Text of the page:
Book of the month – Adriatic Pilot
May's Book of the Month
27th April 2023, By Will Thomson
In this month’s Imray blog we’re sharing tips to safely navigate the bora, Croatia’s gusty katabatic wind, based on information in Adriatic Pilot by Trevor and Dinah Thompson.
Croatia and the Dalmatian Islands are a splendid cruising ground forming the heart of the Adriatic. There are numerous islands to explore, countless anchorages and plenty of historic towns built around harbours. These range from the well-known towns of Dubrovnik and Hvar to tiny historic Venetian harbours such as Mali Ston. There are large islands, small islands, green islands such as Mljet, and bleak rocky islands such as Kornat. Don’t ignore the mainland coast which hides surprising gems such as Ston and Skradin.
“In common with the rest of the Mediterranean, the Adriatic enjoys a gentle climate. Winds are usually light or moderate, and gales are rare except in certain areas liable to the bora.”
The main seasons in the Adriatic are summer and winter. Spring and autumn are transitional periods rather than true seasons as experienced in temperate regions. These transitional periods (April/May and October) can be boisterous, lasting approximately one month and characterised by unstable weather conditions and often strong winds such as the infamous bora.
While there are always cruising yachts underway to new cruising grounds during these periods, a few days of good sailing weather may be followed by a week of strong winds and heavy seas. So, if sailing out of season expect delays and know the signs of a bora so you can take shelter…
Boreas = from the north
The bora is a cold, dry wind, which blows from the north or northeast. It is caused by cold air which has been trapped in the mountains behind the coastal belt before falling to the sea. Although it can happen in the whole Adriatic, the areas where it is felt most strongly in Croatia are Zaton Zuljana (on the south side of the Peljesac peninsula), near the mouth of the Neretva river and in Kanal Malog Stona.
“The onset of a bora is often swift without any clear warning, quickly reaching gale force.”
Conditions which favour a bora are high pressure to the NE of the Adriatic and low pressure over Italy. The wind often appears as a cold front passes over. Frequently a bora can be experienced in a small local area. In these circumstances it is a katabatic wind caused by air cooling over the mountains and then falling down the mountainsides towards the sea. In the winter this happens on average 20% of the time, but in the summer the frequency of bora winds drops to just 5%.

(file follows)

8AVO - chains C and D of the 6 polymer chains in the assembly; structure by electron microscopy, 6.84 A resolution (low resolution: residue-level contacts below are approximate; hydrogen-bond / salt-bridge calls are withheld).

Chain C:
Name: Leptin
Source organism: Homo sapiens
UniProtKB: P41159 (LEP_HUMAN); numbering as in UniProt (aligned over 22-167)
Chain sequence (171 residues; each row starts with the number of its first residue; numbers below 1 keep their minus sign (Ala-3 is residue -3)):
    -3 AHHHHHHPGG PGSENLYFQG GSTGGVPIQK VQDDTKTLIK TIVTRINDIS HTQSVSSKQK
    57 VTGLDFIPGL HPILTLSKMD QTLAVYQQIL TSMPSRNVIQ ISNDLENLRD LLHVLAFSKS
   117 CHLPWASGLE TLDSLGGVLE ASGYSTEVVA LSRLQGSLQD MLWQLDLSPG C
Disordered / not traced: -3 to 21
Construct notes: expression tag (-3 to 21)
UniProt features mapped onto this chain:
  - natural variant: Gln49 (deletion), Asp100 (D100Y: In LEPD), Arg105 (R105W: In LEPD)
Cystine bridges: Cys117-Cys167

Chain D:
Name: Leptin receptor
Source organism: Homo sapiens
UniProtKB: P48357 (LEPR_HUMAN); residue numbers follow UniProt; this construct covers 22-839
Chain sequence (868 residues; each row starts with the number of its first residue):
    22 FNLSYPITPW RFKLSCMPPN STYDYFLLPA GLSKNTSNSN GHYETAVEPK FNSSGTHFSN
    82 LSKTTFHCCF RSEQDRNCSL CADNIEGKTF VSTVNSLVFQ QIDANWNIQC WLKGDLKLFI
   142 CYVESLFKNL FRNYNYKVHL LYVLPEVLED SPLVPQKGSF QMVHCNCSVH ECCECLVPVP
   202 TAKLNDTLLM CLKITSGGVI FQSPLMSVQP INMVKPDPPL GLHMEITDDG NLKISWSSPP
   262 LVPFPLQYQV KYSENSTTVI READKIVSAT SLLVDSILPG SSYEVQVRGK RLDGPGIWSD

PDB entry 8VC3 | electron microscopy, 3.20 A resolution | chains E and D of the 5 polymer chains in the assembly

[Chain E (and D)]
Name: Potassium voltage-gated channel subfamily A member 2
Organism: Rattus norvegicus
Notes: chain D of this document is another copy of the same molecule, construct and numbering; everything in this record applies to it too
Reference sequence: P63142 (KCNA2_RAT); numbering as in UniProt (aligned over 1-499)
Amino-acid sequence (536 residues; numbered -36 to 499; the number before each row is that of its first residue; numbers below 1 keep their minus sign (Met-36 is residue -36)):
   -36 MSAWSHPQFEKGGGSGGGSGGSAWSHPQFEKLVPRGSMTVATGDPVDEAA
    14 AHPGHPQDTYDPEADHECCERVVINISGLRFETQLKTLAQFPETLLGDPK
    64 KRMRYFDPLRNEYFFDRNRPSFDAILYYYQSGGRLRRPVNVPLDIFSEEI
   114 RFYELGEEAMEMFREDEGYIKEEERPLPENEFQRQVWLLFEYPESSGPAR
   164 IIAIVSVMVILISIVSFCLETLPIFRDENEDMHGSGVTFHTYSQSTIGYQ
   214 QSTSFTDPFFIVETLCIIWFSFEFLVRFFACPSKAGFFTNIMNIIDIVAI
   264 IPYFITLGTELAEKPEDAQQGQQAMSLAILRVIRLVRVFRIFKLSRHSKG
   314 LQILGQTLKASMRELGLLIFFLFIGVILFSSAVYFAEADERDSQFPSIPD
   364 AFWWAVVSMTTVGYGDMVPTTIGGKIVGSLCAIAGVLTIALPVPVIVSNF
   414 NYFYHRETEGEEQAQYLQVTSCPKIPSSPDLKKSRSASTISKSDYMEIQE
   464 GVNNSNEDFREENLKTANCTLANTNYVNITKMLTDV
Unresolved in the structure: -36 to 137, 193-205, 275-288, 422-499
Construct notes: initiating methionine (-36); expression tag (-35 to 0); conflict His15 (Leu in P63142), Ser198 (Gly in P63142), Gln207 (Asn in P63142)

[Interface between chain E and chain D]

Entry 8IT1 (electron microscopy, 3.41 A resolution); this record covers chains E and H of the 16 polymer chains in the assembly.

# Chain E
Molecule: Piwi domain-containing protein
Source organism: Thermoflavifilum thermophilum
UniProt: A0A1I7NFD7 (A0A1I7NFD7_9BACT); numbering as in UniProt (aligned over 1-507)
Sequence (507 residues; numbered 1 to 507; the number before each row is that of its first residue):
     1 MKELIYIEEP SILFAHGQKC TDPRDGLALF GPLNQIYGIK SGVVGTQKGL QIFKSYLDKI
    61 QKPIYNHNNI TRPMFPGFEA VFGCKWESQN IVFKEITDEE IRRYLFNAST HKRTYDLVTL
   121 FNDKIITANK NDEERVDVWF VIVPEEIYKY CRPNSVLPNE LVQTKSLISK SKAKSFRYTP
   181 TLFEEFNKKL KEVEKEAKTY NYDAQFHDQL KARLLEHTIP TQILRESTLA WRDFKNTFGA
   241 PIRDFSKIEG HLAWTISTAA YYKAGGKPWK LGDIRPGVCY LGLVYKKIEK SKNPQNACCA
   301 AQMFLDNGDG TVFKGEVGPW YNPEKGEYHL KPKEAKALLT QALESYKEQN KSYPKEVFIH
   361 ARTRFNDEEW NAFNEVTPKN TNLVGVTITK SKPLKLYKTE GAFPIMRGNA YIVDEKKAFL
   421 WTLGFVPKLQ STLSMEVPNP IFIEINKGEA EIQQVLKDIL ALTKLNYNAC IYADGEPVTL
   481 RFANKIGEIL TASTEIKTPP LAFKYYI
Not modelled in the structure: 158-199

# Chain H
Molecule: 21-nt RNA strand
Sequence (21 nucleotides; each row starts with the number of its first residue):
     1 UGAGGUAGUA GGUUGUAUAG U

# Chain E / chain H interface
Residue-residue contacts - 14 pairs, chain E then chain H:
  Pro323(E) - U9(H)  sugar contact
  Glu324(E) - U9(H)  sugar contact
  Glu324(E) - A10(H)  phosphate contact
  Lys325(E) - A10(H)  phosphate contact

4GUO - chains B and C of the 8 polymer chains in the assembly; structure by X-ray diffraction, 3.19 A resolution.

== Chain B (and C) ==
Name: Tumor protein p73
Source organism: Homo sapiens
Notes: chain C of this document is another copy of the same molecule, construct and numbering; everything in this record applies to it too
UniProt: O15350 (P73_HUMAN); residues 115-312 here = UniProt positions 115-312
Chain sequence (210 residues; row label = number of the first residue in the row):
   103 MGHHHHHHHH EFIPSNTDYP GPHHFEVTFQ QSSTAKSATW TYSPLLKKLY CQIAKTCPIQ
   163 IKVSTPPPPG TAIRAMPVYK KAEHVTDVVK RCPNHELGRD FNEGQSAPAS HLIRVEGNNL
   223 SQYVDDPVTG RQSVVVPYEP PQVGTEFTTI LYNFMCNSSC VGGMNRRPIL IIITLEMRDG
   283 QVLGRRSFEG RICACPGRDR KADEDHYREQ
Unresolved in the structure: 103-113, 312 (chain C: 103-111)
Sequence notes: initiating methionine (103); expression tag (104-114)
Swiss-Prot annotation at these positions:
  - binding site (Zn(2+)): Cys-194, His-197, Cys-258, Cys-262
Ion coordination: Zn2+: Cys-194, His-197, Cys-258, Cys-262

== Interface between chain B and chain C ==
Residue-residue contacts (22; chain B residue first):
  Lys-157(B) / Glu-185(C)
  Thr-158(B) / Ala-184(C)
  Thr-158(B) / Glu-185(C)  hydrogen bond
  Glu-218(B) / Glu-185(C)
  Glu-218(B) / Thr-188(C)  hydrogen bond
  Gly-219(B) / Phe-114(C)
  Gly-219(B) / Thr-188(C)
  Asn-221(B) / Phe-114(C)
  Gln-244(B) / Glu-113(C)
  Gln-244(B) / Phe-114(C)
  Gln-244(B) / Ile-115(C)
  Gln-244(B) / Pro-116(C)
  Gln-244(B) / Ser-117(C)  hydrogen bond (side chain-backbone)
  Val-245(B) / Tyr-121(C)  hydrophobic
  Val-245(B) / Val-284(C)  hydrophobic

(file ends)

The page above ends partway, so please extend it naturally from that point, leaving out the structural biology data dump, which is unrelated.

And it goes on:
The bora in numbers
- It usually takes 3-4 hours to reach gale force winds
- Gales can last 12 hours (max. 24 hours)
- It usually takes 2 days for settled weather to return (max. 6 days)
- Bora is strongest where mountains >600m are <3km from the coast
By its nature, the bora is strongest near the coast, particularly at the mouths of valleys that funnel the wind. Unlike other winds, which tend to blow horizontally, the bora blows ‘downhill’ in violent gusts. Although clear weather is normally associated with the bora (in the case of a White Bora), there may be squalls, rain or snow at its onset occasioned by the passage of a cold front (known as a Black Bora). A violent bora creates so much spray at sea that visibility can be severely affected.
As far as yachts are concerned, the greatest danger lies in a false sense of security caused by continuous good weather. The trick to safely sailing in Croatia is therefore to keep a daily check on the forecast and if you see the signs of a bora coming, head to a safe harbour immediately or book a berth in a marina sheltered from the north and north-easterly winds. Don’t leave it last minute as Croatia gets incredibly busy in the summer and you may not be able to find a berth.
Finally, don’t let the bora put you off cruising in Croatia! This is one of Europe’s best sailing destinations and many people don’t experience it at all when they’re there - but it is better to be informed than ignorant. Simply keep an eye on the weather and make sure you’re in a safe haven when the bora arrives, taking the opportunity to explore ashore until the winds pass.